part number of the updated chip is 
:il 065-1 -04. H 

Bob Kodadek, a contributing editor for 
RUN', ;.i a computer programmer and free- 
lance writer. 



Tabla 1. ConcanC* of Chi fitatypa byta for various hinda of fitaa. 



Type 


Binary 


Hex 


Decimal 


DEL (deleted) 


lOOOOOOO 


S80 


128 


1 SEQ (sequential) 


10000001 


$81 


129 


2 PRO (program) 


10000010 


SH2 


130 


3 USR (user) 
-1 REL (relative) 


lOOOOOll 
iOOOOlOO 


$83 
S8-1 


131 
132 



Table 2. Disk Fila Holpar manu. 

1. View the directory 

2. Change the filetype 

3. Unscratch a file 

4. Unlock a file 
h. Lock a file 

fi. Quit 



Liatlng 1. Disk Fila Halpar program. 

10 REM TURBO FILE HELP 64/1 2B - 
BOB KODADEK (CI 1988 

: REM* 132 
20 SA=4864:KP=212:IF PEEK{40960 

) THEN SA=491S2:KP=197 

: REM* 168 
30 CS = " , ":DS = CHR$(1 3) :CL$=C!!R${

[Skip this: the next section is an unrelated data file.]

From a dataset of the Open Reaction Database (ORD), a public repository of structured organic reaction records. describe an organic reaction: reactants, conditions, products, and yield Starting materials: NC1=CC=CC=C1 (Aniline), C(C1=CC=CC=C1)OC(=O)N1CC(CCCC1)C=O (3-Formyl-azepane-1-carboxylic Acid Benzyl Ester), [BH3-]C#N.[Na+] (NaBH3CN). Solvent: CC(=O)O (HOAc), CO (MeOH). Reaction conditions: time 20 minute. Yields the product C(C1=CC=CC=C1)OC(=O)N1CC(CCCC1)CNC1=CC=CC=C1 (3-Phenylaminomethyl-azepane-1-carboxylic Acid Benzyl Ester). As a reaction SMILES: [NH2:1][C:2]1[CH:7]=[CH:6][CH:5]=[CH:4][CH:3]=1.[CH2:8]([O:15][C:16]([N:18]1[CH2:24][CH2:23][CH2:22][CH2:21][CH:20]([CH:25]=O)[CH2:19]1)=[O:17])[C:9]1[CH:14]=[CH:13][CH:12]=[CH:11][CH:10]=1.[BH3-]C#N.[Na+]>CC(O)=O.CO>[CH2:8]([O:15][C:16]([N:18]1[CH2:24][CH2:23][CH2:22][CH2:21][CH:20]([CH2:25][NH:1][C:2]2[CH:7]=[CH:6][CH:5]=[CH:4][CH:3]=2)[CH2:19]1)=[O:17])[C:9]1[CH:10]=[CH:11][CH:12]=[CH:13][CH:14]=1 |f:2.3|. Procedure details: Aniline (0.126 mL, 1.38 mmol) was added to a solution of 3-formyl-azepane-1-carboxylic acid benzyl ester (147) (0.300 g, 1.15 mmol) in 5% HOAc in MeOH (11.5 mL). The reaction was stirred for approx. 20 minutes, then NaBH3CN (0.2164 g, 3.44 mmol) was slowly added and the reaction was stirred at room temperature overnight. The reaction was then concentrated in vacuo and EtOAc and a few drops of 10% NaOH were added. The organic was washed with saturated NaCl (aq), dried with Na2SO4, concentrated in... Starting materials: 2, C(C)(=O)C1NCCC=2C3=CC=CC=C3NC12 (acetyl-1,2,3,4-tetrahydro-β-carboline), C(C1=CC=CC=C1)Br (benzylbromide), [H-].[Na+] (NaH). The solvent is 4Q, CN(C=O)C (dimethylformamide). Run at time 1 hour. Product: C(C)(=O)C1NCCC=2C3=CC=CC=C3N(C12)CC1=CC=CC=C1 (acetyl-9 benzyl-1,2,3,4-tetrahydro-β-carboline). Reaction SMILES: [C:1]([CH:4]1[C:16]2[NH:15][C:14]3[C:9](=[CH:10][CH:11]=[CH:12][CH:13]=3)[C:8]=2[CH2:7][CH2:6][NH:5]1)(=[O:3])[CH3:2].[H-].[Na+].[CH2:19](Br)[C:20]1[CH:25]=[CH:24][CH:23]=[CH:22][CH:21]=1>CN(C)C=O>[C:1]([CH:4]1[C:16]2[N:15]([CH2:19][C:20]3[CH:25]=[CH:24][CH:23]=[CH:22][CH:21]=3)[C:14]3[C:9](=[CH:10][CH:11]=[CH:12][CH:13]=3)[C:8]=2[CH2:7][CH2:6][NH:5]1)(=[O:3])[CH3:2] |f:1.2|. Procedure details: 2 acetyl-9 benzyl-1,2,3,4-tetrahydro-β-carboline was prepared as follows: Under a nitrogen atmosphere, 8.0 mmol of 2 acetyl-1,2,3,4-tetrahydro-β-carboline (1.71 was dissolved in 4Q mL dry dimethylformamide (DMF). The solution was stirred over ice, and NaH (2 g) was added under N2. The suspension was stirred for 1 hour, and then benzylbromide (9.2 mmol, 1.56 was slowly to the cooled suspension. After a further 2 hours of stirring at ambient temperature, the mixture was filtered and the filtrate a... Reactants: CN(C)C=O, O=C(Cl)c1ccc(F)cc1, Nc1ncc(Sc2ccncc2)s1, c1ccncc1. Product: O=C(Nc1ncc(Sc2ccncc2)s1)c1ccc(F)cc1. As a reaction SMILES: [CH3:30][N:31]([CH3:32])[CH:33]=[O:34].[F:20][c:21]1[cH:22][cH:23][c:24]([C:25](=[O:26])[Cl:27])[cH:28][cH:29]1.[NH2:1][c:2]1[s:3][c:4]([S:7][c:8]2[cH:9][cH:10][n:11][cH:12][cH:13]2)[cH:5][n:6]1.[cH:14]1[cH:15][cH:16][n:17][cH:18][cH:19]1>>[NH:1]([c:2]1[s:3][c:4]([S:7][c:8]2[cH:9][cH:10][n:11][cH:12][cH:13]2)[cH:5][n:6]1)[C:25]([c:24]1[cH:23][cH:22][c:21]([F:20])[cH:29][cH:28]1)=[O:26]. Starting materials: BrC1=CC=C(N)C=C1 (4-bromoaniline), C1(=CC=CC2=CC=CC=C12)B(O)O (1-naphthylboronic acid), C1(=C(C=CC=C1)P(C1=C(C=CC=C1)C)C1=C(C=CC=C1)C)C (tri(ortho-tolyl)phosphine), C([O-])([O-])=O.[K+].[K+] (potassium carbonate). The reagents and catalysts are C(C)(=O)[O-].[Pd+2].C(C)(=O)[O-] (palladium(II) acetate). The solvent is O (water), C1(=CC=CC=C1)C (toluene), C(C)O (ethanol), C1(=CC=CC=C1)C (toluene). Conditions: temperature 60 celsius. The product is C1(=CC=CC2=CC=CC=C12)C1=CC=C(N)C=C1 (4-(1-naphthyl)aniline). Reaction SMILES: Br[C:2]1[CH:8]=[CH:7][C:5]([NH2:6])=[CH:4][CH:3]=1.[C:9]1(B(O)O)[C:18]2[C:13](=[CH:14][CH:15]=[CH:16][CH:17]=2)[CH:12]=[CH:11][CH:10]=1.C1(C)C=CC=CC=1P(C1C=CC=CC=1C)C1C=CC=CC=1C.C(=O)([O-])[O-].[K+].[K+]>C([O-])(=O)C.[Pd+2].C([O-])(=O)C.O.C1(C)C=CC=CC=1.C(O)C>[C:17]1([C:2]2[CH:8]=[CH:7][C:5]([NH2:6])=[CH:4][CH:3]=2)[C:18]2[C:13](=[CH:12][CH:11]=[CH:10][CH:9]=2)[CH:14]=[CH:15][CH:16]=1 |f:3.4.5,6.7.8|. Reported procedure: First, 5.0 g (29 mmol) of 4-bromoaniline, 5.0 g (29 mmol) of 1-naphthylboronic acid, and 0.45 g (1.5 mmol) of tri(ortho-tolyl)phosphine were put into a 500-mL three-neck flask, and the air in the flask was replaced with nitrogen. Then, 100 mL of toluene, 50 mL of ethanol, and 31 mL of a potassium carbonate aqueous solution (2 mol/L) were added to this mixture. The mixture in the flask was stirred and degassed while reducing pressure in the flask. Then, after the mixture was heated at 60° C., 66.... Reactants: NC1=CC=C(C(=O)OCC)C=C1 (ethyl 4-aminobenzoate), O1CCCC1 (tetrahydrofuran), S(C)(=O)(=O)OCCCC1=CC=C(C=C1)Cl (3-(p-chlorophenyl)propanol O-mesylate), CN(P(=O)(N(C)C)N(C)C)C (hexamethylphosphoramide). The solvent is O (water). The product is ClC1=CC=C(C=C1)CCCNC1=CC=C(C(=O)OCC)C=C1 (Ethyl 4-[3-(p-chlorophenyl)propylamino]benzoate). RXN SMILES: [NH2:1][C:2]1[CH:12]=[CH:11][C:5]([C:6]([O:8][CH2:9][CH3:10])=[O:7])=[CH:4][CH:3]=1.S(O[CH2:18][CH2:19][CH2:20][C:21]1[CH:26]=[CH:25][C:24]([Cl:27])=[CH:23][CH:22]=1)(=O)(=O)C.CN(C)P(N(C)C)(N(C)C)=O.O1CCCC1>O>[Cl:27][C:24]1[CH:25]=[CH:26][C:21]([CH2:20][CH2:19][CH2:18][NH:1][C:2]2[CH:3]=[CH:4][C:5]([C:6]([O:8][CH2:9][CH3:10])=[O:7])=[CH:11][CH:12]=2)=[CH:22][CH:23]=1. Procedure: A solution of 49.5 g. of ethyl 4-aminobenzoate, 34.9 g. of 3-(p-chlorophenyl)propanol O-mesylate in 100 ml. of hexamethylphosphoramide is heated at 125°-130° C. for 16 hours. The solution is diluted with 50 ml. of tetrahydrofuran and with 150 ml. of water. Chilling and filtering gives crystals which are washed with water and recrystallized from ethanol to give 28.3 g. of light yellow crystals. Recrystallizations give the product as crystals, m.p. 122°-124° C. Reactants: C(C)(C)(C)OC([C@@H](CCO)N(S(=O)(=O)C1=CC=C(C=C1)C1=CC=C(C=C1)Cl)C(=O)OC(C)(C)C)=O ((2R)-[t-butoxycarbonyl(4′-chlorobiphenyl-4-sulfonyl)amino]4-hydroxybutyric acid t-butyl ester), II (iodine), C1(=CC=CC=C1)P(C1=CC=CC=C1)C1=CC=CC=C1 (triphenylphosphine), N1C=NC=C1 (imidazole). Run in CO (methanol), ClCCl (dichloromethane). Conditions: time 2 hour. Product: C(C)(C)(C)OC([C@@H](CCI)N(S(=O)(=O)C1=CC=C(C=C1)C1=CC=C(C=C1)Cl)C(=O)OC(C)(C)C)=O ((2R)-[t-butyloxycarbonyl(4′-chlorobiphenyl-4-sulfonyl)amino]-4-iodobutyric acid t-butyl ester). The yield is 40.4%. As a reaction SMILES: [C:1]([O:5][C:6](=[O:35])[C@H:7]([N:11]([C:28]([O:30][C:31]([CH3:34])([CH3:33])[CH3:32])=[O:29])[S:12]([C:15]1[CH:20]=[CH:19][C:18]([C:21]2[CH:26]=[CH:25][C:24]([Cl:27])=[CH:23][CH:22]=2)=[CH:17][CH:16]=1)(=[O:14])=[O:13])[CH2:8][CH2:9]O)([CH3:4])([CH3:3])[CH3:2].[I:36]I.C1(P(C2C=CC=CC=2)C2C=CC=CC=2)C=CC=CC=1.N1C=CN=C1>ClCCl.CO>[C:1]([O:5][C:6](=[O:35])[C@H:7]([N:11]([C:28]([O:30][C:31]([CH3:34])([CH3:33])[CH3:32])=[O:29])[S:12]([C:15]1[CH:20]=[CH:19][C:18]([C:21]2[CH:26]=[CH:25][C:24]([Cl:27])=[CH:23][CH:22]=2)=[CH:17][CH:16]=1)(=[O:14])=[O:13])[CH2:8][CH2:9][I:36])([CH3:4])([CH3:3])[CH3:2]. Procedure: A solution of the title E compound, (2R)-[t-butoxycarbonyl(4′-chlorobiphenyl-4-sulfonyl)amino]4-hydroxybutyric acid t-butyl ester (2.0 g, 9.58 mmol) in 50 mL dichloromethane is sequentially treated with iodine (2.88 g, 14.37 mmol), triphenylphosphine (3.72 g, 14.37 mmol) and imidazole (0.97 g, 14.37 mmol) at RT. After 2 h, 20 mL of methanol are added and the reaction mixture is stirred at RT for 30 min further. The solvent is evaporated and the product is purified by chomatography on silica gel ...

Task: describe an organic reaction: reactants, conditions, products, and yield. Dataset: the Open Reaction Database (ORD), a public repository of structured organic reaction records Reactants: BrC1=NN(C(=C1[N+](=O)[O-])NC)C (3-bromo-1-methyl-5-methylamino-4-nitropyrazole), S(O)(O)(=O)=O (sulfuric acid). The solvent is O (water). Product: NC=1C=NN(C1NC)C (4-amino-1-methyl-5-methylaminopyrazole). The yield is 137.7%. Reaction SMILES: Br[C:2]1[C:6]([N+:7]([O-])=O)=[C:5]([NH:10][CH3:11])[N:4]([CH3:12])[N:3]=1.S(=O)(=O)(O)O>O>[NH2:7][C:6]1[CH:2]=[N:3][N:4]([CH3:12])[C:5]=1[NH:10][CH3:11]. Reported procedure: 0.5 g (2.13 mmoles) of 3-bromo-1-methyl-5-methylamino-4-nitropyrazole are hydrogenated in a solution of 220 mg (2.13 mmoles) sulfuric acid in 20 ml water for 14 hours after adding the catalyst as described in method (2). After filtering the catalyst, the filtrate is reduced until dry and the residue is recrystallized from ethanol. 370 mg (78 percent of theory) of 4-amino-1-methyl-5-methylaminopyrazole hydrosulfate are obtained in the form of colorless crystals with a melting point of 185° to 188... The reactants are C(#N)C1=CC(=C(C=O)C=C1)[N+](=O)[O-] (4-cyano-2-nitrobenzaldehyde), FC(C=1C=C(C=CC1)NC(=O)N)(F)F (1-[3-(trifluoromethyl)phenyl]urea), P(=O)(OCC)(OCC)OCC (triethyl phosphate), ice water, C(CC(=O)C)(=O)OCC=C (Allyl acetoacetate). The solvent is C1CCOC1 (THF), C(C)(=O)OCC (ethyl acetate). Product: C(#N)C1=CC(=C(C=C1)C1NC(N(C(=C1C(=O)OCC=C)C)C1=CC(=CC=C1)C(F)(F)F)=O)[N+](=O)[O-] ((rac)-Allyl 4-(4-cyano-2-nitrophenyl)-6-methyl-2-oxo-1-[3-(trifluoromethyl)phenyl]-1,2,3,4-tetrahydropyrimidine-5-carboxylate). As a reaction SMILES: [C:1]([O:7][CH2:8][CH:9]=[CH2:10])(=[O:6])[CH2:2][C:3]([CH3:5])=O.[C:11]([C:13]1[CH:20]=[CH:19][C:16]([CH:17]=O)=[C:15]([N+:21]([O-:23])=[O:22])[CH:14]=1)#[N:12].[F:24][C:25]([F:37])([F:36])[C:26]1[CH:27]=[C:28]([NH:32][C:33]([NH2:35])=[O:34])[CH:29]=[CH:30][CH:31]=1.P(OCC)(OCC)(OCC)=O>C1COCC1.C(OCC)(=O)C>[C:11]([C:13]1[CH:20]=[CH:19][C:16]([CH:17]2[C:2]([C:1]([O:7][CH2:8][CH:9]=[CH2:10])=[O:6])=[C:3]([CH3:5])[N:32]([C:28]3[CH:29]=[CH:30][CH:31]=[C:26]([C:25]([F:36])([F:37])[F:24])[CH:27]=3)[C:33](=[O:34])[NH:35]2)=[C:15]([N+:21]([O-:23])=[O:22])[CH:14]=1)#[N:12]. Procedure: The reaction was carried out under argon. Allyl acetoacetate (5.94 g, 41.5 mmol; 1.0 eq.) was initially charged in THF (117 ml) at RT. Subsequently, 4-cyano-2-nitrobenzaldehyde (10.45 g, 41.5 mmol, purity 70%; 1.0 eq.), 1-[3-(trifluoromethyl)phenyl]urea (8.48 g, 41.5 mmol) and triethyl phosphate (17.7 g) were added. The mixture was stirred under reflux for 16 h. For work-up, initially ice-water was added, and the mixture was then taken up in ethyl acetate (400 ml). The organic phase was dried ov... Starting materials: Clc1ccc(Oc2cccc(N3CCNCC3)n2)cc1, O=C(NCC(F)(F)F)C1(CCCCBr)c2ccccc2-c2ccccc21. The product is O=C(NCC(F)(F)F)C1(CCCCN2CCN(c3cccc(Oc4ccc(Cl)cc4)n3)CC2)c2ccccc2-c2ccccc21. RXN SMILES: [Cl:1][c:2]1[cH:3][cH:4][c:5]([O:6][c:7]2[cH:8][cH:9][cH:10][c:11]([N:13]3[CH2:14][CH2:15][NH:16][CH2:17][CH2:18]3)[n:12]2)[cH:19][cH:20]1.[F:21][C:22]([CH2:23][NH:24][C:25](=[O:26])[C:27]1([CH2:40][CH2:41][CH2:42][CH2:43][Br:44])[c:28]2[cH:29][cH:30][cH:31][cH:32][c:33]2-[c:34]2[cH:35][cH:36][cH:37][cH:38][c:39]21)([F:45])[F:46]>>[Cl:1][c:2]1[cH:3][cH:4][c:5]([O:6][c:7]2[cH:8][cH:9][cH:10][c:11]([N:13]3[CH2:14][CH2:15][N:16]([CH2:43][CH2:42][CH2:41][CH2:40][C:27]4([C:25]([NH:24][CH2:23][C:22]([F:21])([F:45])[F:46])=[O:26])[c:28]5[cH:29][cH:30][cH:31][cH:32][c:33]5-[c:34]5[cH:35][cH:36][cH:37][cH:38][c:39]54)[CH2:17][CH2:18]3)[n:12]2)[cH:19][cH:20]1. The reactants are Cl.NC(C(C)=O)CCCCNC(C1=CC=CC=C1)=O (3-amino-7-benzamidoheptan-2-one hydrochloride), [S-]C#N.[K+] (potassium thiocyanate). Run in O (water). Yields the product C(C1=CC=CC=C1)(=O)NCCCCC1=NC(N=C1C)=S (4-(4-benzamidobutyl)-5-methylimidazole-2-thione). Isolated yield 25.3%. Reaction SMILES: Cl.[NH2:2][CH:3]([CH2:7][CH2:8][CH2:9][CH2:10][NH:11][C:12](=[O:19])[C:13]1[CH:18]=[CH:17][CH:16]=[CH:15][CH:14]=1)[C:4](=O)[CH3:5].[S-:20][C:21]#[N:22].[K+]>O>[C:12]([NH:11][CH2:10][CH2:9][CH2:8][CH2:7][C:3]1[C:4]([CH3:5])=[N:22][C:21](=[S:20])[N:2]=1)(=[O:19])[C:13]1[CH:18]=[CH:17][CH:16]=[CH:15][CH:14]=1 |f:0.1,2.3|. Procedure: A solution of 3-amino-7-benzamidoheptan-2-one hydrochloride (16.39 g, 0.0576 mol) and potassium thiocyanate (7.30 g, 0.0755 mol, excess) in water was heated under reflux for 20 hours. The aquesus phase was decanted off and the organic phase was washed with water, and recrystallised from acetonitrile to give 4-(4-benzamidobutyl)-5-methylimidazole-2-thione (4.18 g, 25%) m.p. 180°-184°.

157)+CHR$(1571+CHR$(1S7) 

:REM*82 
40 DC=SA+102:PRIfJT"READING DATA 

" :REM*0 

50 FOR 1=0 TO 263 :SEM*134 
60 READ BY :REM*80 

70 POKE SA-H,BY :REM*24 2 
80 CKsCK+BY :REM*90 

90 NEXT I :REM*1 11 

100 IF CK<>332ie THEN PRIN'T "DA 

TA ERROR! ":END : REM* 3 9 
110 H=INT(DC/2S6):L=DC-(H+256): 

POKE SA+1,L:P0KE SA+5,H 

:REM*164 
120 PRINT CHRS(147) DS"TURBO FI 

LE HELP 6 4/128" : REM* 154 
130 PRINT D$ " (C) 1988 BOB KOD 

ADEK" DS :REM*155 

140 PRINT D$ SPC(6) CIiR$(18)"FU 

NCTION MENU" DJ : REM* 128 
150 PRINT SPC(3)"1, VIEW DIRECT 

ORV" :REM*223 

160 PRINT SPC(3)"2. CHANGE FILE 

TYPE" :REM*199 

170 PRINT SPC(3)"3. UN-SCRATCH 

FILE" ! REM* 176 



180 PRINT SPC{3)"4. UNLOCK A FI 

LE" : REM* 85 

190 PRINT SPC(3)"5. LOCK A FILE 

" :REM*166 

200 PRINT SPC(3r'6. QUIT" D$ 

;REM*250 
210 PRINT"WHICH FUNCTION ( 1 -6 ) { 

2 SPACES) 1" CLS;: INPUT AS 

:REM*163 
220 K=VAL(A$):IF K < 1 OR K ) 6 T 

HEN 120 :REM*81 

230 IF K=6 THEN END : REM* 51 
240 PRINT D$ "DRIVE UNIT? 8" CL 

$; : INPUT U :REM*162 

250 IF U<8 OR U>15 THEN 120 

:REM*27 
260 OPEN 1,U,1S:CL0SE 1:DR=ST 

:REM*1 15 
270 IF DR=0 THEN 300 :REM*65 
280 PRINT DS "STATUS: DEVICE NO